Fasano Aide Speaks at Disability Rights Florida Conference
Monday, July 18, 2011
By Carl Orth, The Suncoast News
Despite a scare this spring over short-lived pay cuts in state funding, participants at a Disability Rights Florida conference last week appeared upbeat and bullish to Greg Giordano.
Giordano, chief legislative assistant to state Sen. Mike Fasano, R-New Port Richey, was the opening speaker for the 2011 statewide staff training event in Tampa.
Before becoming Fasano's aide in 1994, Giordano worked many years on the staff of what was then called ARC Pasco. Now known as the Center for Independence, the nonprofit organization helps people with developmental disabilities learn everyday living skills.
"One of the best parts was working with people," Giordano recalled about his days at ARC.
One of the hardest decisions he ever made concerned leaving ARC Pasco, Giordano told the DRF audience. His wife Nancy convinced him he could work on a much bigger stage on behalf of disability rights as a legislative assistant.
When Fasano first started his public servant career as a rookie state representative in 1994, one of his first acts was to help secure funding for group homes for ARC.
The mood today among many public officials has shifted toward budget cutting because of lower property tax revenue after the recession.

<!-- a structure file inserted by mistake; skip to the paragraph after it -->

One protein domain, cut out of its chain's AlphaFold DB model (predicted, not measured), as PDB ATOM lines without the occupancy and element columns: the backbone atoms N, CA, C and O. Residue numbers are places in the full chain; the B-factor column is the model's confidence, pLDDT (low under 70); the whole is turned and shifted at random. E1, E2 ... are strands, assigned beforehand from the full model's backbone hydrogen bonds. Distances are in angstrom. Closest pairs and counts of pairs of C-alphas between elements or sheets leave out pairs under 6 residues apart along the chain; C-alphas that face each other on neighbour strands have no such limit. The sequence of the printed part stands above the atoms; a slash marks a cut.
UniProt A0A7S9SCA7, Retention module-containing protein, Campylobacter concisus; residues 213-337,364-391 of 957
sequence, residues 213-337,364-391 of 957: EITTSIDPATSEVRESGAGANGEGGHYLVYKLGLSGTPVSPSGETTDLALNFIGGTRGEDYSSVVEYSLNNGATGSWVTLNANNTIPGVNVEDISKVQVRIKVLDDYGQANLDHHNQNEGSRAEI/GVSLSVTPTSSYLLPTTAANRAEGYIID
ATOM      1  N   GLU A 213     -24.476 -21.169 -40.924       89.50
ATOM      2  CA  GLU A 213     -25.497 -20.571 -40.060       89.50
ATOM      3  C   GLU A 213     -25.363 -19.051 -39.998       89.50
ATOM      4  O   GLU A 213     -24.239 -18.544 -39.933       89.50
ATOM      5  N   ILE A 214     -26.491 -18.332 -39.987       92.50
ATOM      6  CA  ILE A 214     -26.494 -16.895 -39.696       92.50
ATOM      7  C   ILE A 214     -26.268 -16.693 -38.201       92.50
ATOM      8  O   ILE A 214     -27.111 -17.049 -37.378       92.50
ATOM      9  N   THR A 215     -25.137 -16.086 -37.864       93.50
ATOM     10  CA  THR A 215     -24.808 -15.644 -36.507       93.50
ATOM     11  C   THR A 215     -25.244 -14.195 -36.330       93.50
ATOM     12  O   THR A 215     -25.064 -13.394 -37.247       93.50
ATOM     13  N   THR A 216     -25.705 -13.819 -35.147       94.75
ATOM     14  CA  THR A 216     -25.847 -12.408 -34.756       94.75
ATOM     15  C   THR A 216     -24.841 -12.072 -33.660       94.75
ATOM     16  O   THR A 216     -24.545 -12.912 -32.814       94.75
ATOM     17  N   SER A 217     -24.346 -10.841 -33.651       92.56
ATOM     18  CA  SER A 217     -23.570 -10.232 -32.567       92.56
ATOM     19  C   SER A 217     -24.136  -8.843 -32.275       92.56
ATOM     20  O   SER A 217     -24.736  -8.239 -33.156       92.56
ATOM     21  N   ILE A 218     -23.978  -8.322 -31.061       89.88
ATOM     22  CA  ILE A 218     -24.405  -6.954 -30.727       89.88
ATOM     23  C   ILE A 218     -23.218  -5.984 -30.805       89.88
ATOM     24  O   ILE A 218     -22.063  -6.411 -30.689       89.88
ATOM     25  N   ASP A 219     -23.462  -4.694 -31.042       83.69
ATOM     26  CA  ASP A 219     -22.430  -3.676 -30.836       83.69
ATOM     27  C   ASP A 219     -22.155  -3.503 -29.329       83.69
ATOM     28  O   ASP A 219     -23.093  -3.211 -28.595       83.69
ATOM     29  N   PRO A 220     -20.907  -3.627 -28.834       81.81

Gov. Rick Scott in March ordered 15 percent emergency pay cuts for many care providers at groups serving the disabled. Many leaders of local service agencies, including the Red Apple School and AFIRE, were alarmed. A reprieve came in April, though, and funding was restored.
"I didn't know what to expect" about the mood among DRF participants, Giordano said later. "Social services have taken some hard hits."
Yet the DRF audience appeared "very upbeat" to Giordano. Some participants made suggestions for better ways to serve people with disabilities. A lot of discussion revolved around convincing employers of the benefits of hiring the disabled.
"Bottom line, Disability Rights Florida is a key player," Giordano said.
The federally mandated agency gets its funding from the Administration for Children and Families, the Substance Abuse and Mental Health Services Administration, the Rehabilitation Services Administration, the Health Resources and Services Administration, and the Social Security Administration, Giordano explained.
As part of the nationally mandated Protection and Advocacy System, DRF gets federal funds for programs to advocate for people with developmental disabilities, traumatic brain injuries, mental illness, Social Security beneficiaries and many more.
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